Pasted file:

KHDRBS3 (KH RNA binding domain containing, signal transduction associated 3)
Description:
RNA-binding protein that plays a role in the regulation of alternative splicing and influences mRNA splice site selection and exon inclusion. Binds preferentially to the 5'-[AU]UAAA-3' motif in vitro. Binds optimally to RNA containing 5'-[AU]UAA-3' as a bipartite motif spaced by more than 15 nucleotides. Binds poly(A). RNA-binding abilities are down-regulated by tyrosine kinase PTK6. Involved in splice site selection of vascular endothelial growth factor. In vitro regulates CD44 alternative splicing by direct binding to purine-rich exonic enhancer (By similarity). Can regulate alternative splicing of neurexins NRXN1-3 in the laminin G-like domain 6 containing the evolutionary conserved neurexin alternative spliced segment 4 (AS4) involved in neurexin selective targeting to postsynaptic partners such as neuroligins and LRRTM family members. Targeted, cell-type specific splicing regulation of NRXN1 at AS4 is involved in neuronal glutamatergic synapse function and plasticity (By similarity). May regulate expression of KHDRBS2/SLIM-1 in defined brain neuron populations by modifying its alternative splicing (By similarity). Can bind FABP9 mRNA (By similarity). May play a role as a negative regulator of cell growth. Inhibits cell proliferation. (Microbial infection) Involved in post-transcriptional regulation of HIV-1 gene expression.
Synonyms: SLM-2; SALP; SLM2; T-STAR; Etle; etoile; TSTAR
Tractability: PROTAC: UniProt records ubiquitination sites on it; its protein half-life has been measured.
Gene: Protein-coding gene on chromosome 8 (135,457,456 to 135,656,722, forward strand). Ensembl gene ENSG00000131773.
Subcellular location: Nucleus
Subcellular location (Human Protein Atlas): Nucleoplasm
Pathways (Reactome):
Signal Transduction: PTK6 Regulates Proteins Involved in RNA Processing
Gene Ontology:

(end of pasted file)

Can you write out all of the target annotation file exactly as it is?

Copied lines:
KHDRBS3 (KH RNA binding domain containing, signal transduction associated 3)
Description:
RNA-binding protein that plays a role in the regulation of alternative splicing and influences mRNA splice site selection and exon inclusion. Binds preferentially to the 5'-[AU]UAAA-3' motif in vitro. Binds optimally to RNA containing 5'-[AU]UAA-3' as a bipartite motif spaced by more than 15 nucleotides. Binds poly(A). RNA-binding abilities are down-regulated by tyrosine kinase PTK6. Involved in splice site selection of vascular endothelial growth factor. In vitro regulates CD44 alternative splicing by direct binding to purine-rich exonic enhancer (By similarity). Can regulate alternative splicing of neurexins NRXN1-3 in the laminin G-like domain 6 containing the evolutionary conserved neurexin alternative spliced segment 4 (AS4) involved in neurexin selective targeting to postsynaptic partners such as neuroligins and LRRTM family members. Targeted, cell-type specific splicing regulation of NRXN1 at AS4 is involved in neuronal glutamatergic synapse function and plasticity (By similarity). May regulate expression of KHDRBS2/SLIM-1 in defined brain neuron populations by modifying its alternative splicing (By similarity). Can bind FABP9 mRNA (By similarity). May play a role as a negative regulator of cell growth. Inhibits cell proliferation. (Microbial infection) Involved in post-transcriptional regulation of HIV-1 gene expression.
Synonyms: SLM-2; SALP; SLM2; T-STAR; Etle; etoile; TSTAR
Tractability: PROTAC: UniProt records ubiquitination sites on it; its protein half-life has been measured.
Gene: Protein-coding gene on chromosome 8 (135,457,456 to 135,656,722, forward strand). Ensembl gene ENSG00000131773.
Subcellular location: Nucleus
Subcellular location (Human Protein Atlas): Nucleoplasm
Pathways (Reactome):
Signal Transduction: PTK6 Regulates Proteins Involved in RNA Processing
Gene Ontology: